Twitter and Facebook are great -- well, I'm not much of a Facebook guy, frankly, but I love Twitter -- but they're not good places to create a content hub for yourself or your company. They're great promotional tools for the content you publish on your own blog. They're great for both expanding and refining the brand, the personality that you show on your blog. They're great tools for building an audience that you can drive to your blog. But they don't replace the blog.
Starting tomorrow you can no longer be an SEO or a marketer. So you....
Can I keep writing for Search Engine Land? That's more journalism than SEO/marketing.
If not, the first thing I'd do is start an online news site covering my local area.
I'd return to my old news days and cover the heck out of my local area. I figure our newspaper only has so much time left to live, so we'll need someone to pick up the ball when they drop it.
I'd use Twitter to find local folks who are already tuned in and connected and understand what's going on today with social networking and social tools. I'd find local bloggers because they already have some idea of what online publishing is about. I'd find some local photographers on Flickr. I'd round them all up and try to sell them on contributing to a local online news site. And if they bite, then I'd try to find someone with actual sales skills to go out and sell ads to the community.
And then I'd SEO and market the heck out of our little news site. Whoops. Did you say I can't do SEO or market? 🙂
3 software tools you would recommend -- SEO related or not.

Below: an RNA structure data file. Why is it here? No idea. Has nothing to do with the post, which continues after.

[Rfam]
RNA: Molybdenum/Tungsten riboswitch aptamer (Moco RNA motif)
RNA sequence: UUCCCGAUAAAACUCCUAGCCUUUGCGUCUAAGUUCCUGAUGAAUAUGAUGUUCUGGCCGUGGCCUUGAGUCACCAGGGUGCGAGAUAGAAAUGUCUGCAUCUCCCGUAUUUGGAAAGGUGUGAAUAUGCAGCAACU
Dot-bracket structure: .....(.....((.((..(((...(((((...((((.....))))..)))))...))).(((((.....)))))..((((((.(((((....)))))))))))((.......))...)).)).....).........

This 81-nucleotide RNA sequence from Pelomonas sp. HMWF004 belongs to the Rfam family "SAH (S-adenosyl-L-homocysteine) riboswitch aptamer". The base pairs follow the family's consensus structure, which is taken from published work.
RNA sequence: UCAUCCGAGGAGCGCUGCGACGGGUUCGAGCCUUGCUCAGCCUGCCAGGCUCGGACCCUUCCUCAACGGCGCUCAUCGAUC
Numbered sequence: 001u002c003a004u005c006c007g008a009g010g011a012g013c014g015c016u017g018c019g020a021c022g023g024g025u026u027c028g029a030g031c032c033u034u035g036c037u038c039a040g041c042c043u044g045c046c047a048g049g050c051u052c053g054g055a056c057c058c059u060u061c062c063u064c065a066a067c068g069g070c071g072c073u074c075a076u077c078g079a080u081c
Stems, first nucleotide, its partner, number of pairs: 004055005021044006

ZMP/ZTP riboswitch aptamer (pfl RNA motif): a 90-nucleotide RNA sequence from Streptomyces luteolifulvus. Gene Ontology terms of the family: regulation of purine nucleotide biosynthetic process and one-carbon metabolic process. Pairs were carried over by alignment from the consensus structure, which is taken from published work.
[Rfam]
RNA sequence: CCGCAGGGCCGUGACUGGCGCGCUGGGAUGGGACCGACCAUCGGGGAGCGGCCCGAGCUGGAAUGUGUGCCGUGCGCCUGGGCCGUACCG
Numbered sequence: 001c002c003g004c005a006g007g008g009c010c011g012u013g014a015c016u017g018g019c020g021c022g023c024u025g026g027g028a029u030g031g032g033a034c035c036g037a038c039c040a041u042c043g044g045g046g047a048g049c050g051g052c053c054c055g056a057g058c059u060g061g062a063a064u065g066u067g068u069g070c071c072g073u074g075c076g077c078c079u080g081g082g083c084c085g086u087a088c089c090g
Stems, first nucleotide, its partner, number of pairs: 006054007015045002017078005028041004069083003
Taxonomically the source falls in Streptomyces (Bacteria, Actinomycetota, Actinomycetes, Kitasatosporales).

Well, I'm on a Mac, so this may be of limited functionality, but there's a great program called Picturesque that offers basic image editing and saves me from having to open Photoshop all the time. I can crop, resize, and edit an image in Picturesque in less time than it takes Photoshop to launch.
A social tool I've just started using is MobyPicture.com; you can send text, audio, video, or photos to it, and it'll automatically distribute what you send to Twitter, Facebook, Flickr, YouTube, and your choice of many other services with which it integrates.
And then, for the SEO folks, I'm a big fan of using the question-based keyword tools that Keyword Discovery and WordTracker offer; I think they're great ways to come up with blog article ideas, especially for clients who struggle to figure out what to blog about.
I'd like you to stand on the shoulders of giants for a moment and look off into the distance. What's happening long term with social media, social networking ... especially as it relates to SEO?
Okay. First, let's agree that social media and social networking isn't going away, isn't a fad, and is only going to grow in overall popularity for the foreseeable future. That presents a problem, in that I think the noise and low-level clutter (read: spam) isn't going to go away anytime soon, either. So it'll be up to the search engines to get better and smarter at finding the stuff of value and ignoring the noise. And I think they're all working on that, especially Google.
So, to me, what it means for SEO is that it places an even greater premium on trust. I don't think this is any big secret, right? People tend to flock to trusted sources. Trusted sources have an easier time building an audience. And SEO is all about trust. Search engines gravitate toward trusted pages and trusted sites. They'll mine the social media fields the same way.
Speaking very practically, I think we'll eventually talk about our social networks in the same way we currently talk about link building -- it'll matter more who you follow and who follows you. It'll matter more who tweets and retweets your content. I think the people that realize SEO and social media marketing are really just like traditional marketing -- where things like trust, reach, and remarkability are what matter most -- are the ones who'll prosper for a long time to come.